The Arkadians Author:Lloyd Alexander Lucian flees corrupt palace officials in pre-classical Greece, his flight becoming a quest to discover his role in life. Soon, he's trying to help a second-rate poet turned donkey regain human form. Roaming the land, he also gets caught up in the great conflict between followers of the mother goddess and believers in the Olympian pantheon. — Fort... more »unately, he has the help of Joy-in-the-Dance, a young prophetess, in a relationship strikingly similar to that of Taran and Eilonwy in Alexander's five-volume Prydain Chronicles. And like the Prydain novels, this adventure draws heavily on a great body of myths and legends. Perhaps to accommodate the constraints of a single volume, Alexander relays many myths in comic, de-bunked forms - he shows poets transforming a clan of horse-riders into centaurs and a skilled mariner separated from his barmaid love into the epic hero Odysseus. Even with much of the raw material developed only minimally, the result is a good, involving story. Readers already acquainted with Greek literature and legend will enjoy picking out familiar threads. Ages 10-up.« less
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Lucian is on the run from a pair of murderous soothsayes. Joy-in-the-Dance knows magic and marvels, and is on a quest. Fronto is a poet-turned-donkey who wants to break the spell that turned him into an animal. The three of them join forces and set out through Arkadia-- on an amazing trip that will change their lives.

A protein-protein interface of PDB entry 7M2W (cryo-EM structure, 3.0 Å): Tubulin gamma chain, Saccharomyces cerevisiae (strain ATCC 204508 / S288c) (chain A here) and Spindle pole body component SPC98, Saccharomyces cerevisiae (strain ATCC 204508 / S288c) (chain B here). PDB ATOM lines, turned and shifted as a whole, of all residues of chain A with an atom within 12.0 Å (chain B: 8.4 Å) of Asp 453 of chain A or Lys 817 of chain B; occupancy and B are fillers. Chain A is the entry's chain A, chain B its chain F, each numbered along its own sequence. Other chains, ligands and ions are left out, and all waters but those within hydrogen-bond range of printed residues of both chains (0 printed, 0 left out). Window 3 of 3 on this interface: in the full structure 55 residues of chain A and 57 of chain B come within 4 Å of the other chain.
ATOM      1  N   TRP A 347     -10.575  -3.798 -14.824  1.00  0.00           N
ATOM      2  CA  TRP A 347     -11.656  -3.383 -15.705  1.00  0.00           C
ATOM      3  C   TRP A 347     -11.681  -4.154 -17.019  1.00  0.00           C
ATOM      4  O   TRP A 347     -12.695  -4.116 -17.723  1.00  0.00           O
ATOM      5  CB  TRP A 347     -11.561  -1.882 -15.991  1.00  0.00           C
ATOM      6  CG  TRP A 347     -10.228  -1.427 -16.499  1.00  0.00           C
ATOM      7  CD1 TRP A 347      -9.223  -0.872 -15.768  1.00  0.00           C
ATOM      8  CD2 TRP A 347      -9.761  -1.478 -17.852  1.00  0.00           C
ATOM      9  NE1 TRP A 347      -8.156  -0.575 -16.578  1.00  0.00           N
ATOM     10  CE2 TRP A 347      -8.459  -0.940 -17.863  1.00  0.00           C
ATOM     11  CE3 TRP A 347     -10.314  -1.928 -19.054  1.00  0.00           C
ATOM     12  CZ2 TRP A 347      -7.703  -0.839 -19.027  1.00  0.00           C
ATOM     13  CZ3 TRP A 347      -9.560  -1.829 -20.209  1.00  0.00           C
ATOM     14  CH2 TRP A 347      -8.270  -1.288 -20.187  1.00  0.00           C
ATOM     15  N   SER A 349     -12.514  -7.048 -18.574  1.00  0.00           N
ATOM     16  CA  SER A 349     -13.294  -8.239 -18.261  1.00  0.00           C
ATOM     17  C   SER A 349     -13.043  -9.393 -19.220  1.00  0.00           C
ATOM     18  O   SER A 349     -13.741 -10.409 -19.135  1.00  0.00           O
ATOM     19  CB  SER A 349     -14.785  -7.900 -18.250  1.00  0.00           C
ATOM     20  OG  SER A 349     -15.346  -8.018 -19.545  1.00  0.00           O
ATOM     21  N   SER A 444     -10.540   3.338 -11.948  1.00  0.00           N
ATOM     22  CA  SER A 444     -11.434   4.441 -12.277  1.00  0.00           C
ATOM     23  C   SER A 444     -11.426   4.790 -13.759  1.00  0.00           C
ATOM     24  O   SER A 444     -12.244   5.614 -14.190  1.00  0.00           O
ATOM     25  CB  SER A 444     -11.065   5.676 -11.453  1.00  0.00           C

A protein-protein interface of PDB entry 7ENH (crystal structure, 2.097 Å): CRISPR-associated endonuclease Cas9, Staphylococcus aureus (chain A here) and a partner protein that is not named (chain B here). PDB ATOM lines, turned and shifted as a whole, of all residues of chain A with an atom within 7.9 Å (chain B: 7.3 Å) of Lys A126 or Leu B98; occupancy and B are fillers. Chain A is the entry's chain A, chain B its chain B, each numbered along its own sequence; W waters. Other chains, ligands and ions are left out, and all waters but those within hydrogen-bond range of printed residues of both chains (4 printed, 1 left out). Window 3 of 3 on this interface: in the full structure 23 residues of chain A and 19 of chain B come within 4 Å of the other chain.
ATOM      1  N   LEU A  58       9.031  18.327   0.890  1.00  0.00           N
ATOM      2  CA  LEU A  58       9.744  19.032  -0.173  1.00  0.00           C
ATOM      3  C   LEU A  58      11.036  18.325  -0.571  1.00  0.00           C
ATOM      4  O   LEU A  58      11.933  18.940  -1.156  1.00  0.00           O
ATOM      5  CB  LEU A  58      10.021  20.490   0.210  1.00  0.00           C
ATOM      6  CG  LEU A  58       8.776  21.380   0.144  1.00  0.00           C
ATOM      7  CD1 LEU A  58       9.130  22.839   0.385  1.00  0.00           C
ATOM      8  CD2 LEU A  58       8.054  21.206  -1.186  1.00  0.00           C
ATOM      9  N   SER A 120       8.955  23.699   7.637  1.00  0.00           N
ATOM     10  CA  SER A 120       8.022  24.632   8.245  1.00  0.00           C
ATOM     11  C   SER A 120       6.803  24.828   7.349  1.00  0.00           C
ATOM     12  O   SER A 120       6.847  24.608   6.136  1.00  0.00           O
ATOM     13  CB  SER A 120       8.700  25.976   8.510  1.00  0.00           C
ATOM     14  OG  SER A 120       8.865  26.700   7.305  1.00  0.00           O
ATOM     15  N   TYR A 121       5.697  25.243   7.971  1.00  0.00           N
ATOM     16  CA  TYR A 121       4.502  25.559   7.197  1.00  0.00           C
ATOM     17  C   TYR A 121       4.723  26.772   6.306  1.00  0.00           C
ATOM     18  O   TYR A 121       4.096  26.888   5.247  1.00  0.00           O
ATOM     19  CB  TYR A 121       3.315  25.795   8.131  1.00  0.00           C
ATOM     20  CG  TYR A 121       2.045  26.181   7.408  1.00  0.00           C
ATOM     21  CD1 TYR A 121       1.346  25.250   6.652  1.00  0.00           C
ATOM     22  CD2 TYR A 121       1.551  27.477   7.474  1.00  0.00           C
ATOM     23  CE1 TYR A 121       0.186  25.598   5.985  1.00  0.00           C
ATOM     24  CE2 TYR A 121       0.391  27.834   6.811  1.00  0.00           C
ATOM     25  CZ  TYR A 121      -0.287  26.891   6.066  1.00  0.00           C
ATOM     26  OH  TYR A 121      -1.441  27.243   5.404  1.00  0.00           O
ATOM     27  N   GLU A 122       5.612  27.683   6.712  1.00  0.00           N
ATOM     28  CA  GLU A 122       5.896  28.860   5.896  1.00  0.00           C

Lloyd Alexander is one of my favorite authors - read this one and you'll see why. First: the story carries you along with it. Second: It provides a wonderful explanation of the craft of story making and telling. Third: It's based on those myths which are universal throughout our world - from Greece, Rome, and Crete but also from American Indians and Europe and probably a lot more I couldn't identify. Through in a dash of the more modern ones like Wizard of Oz and The Lord of the Rings and this story is a truly interesting, magnificently well done narrative.